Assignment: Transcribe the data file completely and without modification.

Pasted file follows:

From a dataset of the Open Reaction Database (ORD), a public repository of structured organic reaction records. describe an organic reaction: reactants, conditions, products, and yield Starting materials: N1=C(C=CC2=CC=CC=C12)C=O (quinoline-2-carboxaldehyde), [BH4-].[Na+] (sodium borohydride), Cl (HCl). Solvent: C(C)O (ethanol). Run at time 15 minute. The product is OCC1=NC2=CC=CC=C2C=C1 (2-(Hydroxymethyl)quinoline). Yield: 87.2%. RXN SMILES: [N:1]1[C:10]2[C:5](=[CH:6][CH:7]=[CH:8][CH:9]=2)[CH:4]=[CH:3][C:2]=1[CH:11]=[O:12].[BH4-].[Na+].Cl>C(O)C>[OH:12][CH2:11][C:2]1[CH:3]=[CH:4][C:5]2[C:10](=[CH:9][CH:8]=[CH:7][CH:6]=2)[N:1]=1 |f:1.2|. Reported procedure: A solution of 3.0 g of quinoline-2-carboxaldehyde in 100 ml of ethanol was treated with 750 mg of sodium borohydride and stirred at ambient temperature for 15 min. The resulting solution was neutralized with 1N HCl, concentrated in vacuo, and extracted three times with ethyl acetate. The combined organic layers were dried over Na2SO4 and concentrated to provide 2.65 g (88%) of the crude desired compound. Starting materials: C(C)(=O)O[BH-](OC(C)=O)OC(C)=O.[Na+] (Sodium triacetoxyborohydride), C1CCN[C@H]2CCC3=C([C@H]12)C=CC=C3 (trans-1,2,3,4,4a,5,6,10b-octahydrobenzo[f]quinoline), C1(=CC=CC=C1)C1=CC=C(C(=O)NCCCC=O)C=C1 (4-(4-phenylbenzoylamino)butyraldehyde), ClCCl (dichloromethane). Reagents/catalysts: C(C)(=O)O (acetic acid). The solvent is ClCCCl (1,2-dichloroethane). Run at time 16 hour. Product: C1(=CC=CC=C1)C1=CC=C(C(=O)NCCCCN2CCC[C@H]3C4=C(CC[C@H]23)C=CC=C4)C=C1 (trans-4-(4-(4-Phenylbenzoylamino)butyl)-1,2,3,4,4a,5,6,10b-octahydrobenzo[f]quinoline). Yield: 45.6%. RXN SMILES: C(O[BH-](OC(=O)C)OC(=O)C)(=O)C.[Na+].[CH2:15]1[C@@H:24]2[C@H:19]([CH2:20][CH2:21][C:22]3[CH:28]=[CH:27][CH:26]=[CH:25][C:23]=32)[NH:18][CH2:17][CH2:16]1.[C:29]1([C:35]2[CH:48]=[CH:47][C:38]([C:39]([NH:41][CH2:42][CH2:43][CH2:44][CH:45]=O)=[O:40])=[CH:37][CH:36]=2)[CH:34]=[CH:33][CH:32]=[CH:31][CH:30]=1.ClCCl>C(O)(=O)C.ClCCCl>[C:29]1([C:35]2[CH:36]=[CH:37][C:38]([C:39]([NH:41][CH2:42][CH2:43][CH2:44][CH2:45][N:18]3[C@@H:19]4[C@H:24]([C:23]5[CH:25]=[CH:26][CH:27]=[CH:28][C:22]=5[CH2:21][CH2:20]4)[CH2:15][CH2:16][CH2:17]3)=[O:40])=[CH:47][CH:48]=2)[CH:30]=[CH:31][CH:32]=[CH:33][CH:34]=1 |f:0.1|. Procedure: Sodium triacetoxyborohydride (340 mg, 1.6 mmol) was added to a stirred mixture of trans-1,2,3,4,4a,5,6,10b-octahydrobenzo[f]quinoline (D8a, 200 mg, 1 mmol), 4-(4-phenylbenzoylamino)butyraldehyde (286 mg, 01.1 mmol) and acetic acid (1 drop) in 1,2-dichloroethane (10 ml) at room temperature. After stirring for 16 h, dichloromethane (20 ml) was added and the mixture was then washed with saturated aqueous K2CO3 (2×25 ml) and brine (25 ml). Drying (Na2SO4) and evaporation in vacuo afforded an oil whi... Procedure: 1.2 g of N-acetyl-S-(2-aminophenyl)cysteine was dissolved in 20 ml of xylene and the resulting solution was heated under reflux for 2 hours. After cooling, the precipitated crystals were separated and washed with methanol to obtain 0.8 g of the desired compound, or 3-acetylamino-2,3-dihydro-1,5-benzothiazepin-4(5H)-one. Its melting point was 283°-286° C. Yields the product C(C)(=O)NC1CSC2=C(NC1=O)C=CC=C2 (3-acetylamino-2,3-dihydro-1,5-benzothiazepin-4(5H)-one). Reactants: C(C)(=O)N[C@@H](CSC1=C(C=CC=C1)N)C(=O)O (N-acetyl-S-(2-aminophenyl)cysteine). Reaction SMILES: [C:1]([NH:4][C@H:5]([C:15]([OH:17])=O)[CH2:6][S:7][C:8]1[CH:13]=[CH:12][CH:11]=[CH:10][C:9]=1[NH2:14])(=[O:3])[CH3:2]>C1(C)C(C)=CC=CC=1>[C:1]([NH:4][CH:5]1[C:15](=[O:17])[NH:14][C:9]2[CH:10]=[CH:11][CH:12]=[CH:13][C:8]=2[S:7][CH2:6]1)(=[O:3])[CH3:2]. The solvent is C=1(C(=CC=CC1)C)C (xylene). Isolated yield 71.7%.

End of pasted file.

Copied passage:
From a dataset of the Open Reaction Database (ORD), a public repository of structured organic reaction records. describe an organic reaction: reactants, conditions, products, and yield Starting materials: N1=C(C=CC2=CC=CC=C12)C=O (quinoline-2-carboxaldehyde), [BH4-].[Na+] (sodium borohydride), Cl (HCl). Solvent: C(C)O (ethanol). Run at time 15 minute. The product is OCC1=NC2=CC=CC=C2C=C1 (2-(Hydroxymethyl)quinoline). Yield: 87.2%. RXN SMILES: [N:1]1[C:10]2[C:5](=[CH:6][CH:7]=[CH:8][CH:9]=2)[CH:4]=[CH:3][C:2]=1[CH:11]=[O:12].[BH4-].[Na+].Cl>C(O)C>[OH:12][CH2:11][C:2]1[CH:3]=[CH:4][C:5]2[C:10](=[CH:9][CH:8]=[CH:7][CH:6]=2)[N:1]=1 |f:1.2|. Reported procedure: A solution of 3.0 g of quinoline-2-carboxaldehyde in 100 ml of ethanol was treated with 750 mg of sodium borohydride and stirred at ambient temperature for 15 min. The resulting solution was neutralized with 1N HCl, concentrated in vacuo, and extracted three times with ethyl acetate. The combined organic layers were dried over Na2SO4 and concentrated to provide 2.65 g (88%) of the crude desired compound. Starting materials: C(C)(=O)O[BH-](OC(C)=O)OC(C)=O.[Na+] (Sodium triacetoxyborohydride), C1CCN[C@H]2CCC3=C([C@H]12)C=CC=C3 (trans-1,2,3,4,4a,5,6,10b-octahydrobenzo[f]quinoline), C1(=CC=CC=C1)C1=CC=C(C(=O)NCCCC=O)C=C1 (4-(4-phenylbenzoylamino)butyraldehyde), ClCCl (dichloromethane). Reagents/catalysts: C(C)(=O)O (acetic acid). The solvent is ClCCCl (1,2-dichloroethane). Run at time 16 hour. Product: C1(=CC=CC=C1)C1=CC=C(C(=O)NCCCCN2CCC[C@H]3C4=C(CC[C@H]23)C=CC=C4)C=C1 (trans-4-(4-(4-Phenylbenzoylamino)butyl)-1,2,3,4,4a,5,6,10b-octahydrobenzo[f]quinoline). Yield: 45.6%. RXN SMILES: C(O[BH-](OC(=O)C)OC(=O)C)(=O)C.[Na+].[CH2:15]1[C@@H:24]2[C@H:19]([CH2:20][CH2:21][C:22]3[CH:28]=[CH:27][CH:26]=[CH:25][C:23]=32)[NH:18][CH2:17][CH2:16]1.[C:29]1([C:35]2[CH:48]=[CH:47][C:38]([C:39]([NH:41][CH2:42][CH2:43][CH2:44][CH:45]=O)=[O:40])=[CH:37][CH:36]=2)[CH:34]=[CH:33][CH:32]=[CH:31][CH:30]=1.ClCCl>C(O)(=O)C.ClCCCl>[C:29]1([C:35]2[CH:36]=[CH:37][C:38]([C:39]([NH:41][CH2:42][CH2:43][CH2:44][CH2:45][N:18]3[C@@H:19]4[C@H:24]([C:23]5[CH:25]=[CH:26][CH:27]=[CH:28][C:22]=5[CH2:21][CH2:20]4)[CH2:15][CH2:16][CH2:17]3)=[O:40])=[CH:47][CH:48]=2)[CH:30]=[CH:31][CH:32]=[CH:33][CH:34]=1 |f:0.1|. Procedure: Sodium triacetoxyborohydride (340 mg, 1.6 mmol) was added to a stirred mixture of trans-1,2,3,4,4a,5,6,10b-octahydrobenzo[f]quinoline (D8a, 200 mg, 1 mmol), 4-(4-phenylbenzoylamino)butyraldehyde (286 mg, 01.1 mmol) and acetic acid (1 drop) in 1,2-dichloroethane (10 ml) at room temperature. After stirring for 16 h, dichloromethane (20 ml) was added and the mixture was then washed with saturated aqueous K2CO3 (2×25 ml) and brine (25 ml). Drying (Na2SO4) and evaporation in vacuo afforded an oil whi... Procedure: 1.2 g of N-acetyl-S-(2-aminophenyl)cysteine was dissolved in 20 ml of xylene and the resulting solution was heated under reflux for 2 hours. After cooling, the precipitated crystals were separated and washed with methanol to obtain 0.8 g of the desired compound, or 3-acetylamino-2,3-dihydro-1,5-benzothiazepin-4(5H)-one. Its melting point was 283°-286° C. Yields the product C(C)(=O)NC1CSC2=C(NC1=O)C=CC=C2 (3-acetylamino-2,3-dihydro-1,5-benzothiazepin-4(5H)-one). Reactants: C(C)(=O)N[C@@H](CSC1=C(C=CC=C1)N)C(=O)O (N-acetyl-S-(2-aminophenyl)cysteine). Reaction SMILES: [C:1]([NH:4][C@H:5]([C:15]([OH:17])=O)[CH2:6][S:7][C:8]1[CH:13]=[CH:12][CH:11]=[CH:10][C:9]=1[NH2:14])(=[O:3])[CH3:2]>C1(C)C(C)=CC=CC=1>[C:1]([NH:4][CH:5]1[C:15](=[O:17])[NH:14][C:9]2[CH:10]=[CH:11][CH:12]=[CH:13][C:8]=2[S:7][CH2:6]1)(=[O:3])[CH3:2]. The solvent is C=1(C(=CC=CC1)C)C (xylene). Isolated yield 71.7%.